Hungarian Dances Nos. 1-21

Hungarian Dances Nos. 1-21 cover $20.00 Out of Stock
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Hungarian Dances Nos. 1-21
Budapest Symphony Orchestra / Istvan Bogar (conductor)

[ Naxos / CD ]

Release Date: Thursday 4 September 2003

This item is currently out of stock. We expect to be able to supply it to you within 2 - 4 weeks from when you place your order.

"One would rather have this set of dances than any of the other alternative versions."
Rosette (Highest Award) Penguin Stereo Guide

Rosette (Highest Award) Penguin Stereo Guide

"Brahms Hungarian Dances in wonderfully relaxed. idiomatic performances, full of wit and elegance, make up a delightful CD from Istvan Bogar and the Budapest Symphony Orchestra - the absolute antithesis of the glamorous, high powered, super conductor performances we so often hear."

"Bogar's Brahms is wholly enjoyable with stylish string playing and crisp woodwind solos from the Budapest orchestra. These lively performances, full of charm and good humour, should brighten the dullest day."
- Brian Higgins

"One would rather have this set of dances than any of the other alternative versions."
- Penguin Guide

"...a very exciting disc."
- The Bulletin

" of the audio bargains of the decade."
- Sunday Sun Herald, Melbourne (Australia)

Johannes Brahms was born in Hamburg in North Germany, and his ambition for many years was to return to his native city to occupy some substantial position in the musical establishment. His childhood had been spent in poverty, and it was natural that he should wish to be seen to have succeeded in the eyes of his fellow-citizens. This particular triumph, however, eluded him, and he was finally to settle in Vienna, where he became a dominant figure in the musical life of the imperial capital.

Hamburg is, of course, a world away from Hungary, which formed part of the Hapsburg Empire. In 1850, however, Brahms met the Hungarian violinist Remenyi, who introduced him to something to the music of Hungary, and particularly to the music of the Hungarian gypsies. Brahms and Remenyi toured together in 1853, but the latter, with an eye to his career, was disappointed by the reaction of Brahms to the great Hungarian composer Liszt, who held court in Weimar and had been gracious enough to receive them. The two parted company, and Brahms took advantage of an invitation from another Hungarian violinist, Joseph Joachim, who was to continue as a friend and mentor for years.

Brahms continued to show an interest in Hungarian gypsy music, failing, by and large, to distinguish the gypsy from the Magyar. His fascination was shown as early as 1853, the year of his meeting with Robert Schumann, when he wrote a set of variations on a Hungarian theme. His Violin Concerto has a Hungarian gypsy turn to its Finale, and he was to set, in 1887, a series of translations from Hungarian in his Gypsy Songs for vocal quartet and piano. The most popular of all works that he wrote in Hungarian style, however, were the Hungarian Dances, composed originally for piano duet, and appearing in four sets, the first two issued in 1869 and the second pair in 1880.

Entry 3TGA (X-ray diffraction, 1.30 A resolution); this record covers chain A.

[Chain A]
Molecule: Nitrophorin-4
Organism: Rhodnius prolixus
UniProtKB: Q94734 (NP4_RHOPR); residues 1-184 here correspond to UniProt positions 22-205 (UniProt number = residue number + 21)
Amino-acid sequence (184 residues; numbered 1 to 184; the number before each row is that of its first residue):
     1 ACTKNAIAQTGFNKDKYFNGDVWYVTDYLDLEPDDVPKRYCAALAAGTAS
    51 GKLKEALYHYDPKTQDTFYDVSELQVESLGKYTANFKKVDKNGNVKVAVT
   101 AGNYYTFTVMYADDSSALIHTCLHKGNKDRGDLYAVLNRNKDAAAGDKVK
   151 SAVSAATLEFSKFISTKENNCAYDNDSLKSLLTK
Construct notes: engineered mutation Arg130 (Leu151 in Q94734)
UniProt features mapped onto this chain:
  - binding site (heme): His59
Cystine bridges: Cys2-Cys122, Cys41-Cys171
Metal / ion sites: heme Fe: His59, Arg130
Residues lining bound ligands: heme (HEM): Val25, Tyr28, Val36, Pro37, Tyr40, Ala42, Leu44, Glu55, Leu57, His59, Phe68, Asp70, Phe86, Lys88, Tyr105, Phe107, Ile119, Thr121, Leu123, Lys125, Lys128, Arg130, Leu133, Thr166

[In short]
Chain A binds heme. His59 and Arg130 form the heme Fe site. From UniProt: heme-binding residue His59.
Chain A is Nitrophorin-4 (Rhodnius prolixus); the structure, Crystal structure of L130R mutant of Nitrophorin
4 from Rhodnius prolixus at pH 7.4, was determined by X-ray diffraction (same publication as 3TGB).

The Hungarian Dances were to win immediate popularity. The piano duet was, in any case, a form much in use, providing a useful element in domestic entertainment, as well as serving a more professional purpose as a means of performing transcribed orchestra works. The Hungarian Dances were subject to the contrary process, and Brahms himself orchestrated the first, third and tenth in 1885. The Czech composer Antonin Dvoøák, to whom Brahms had given early encouragement, orchestrated the last five, and did the same for his own piano duet Slavonic Dances. Other arrangements for orchestra were made by the Russo-German composer Paul Juon, the Swedish conductor Hallen, the bandmaster Parlow and others.

The dances themselves make use of gypsy melodies, although there are three original compositions by Brahms, Nos. 11, 14 and 16. In general the later sets issued in 1880 have about them more of Brahms than of Hungary, and, perhaps as a consequence, were to prove slightly less popular. Within the prevailing idiom the dances have considerable variety and marked rhythmic interest. It seems that Wagner had the Hungarian Dances partly in his mind when he wrote with his usual acerbity "I know famous composers that you can meet at concert masquerades, one day in the guise of a ballad singer, the next in Handel's Hallelujah wig, another time as a Jewish csardas player, and then again as genuine symphonists dressed up as number ten". The general public, on the other hand, has always taken kindly to the csardas, which, with the similar verbunkos (recruiting dance) were the principal dance melodies that Brahms borrowed.


01. No. 1 (orch. Brahms) 03:01
02. No. 2 (orch. Hallen) 02:33
03. No. 3 (orch. Brahms) 02:19
04. No. 4 (orch. Juon) 04:35
05. No. 5 (orch. Schmeling) 02:17
06. No. 6 (orch. Schmeling) 03:25
07. No. 7 (orch. Schmeling) 01:37
08. No. 8 (orch. Gal) 02:57
09. No. 9 (orch. Gal) 01:29
10. No. 10 (orch. Brahms) 01:47
11. No. 11 (orch. Parlow) 03:21
12. No. 12 (orch. Parlow) 02:24
13. No. 13 (orch. Parlow) 01:46
14. No. 14 (orch. Parlow) 01:36
15. No. 15 (orch. Parlow) 02:08
16. No. 16 (orch. Parlow) 02:32
17. No. 17 (orch. Dvorak) 03:07
18. No. 18 (orch. Dvorak) 01:26
19. No. 19 (orch. Dvorak) 02:01
20. No. 20 (orch. Dvorak) 02:40
21. No. 21 (orch. Dvorak) 01:22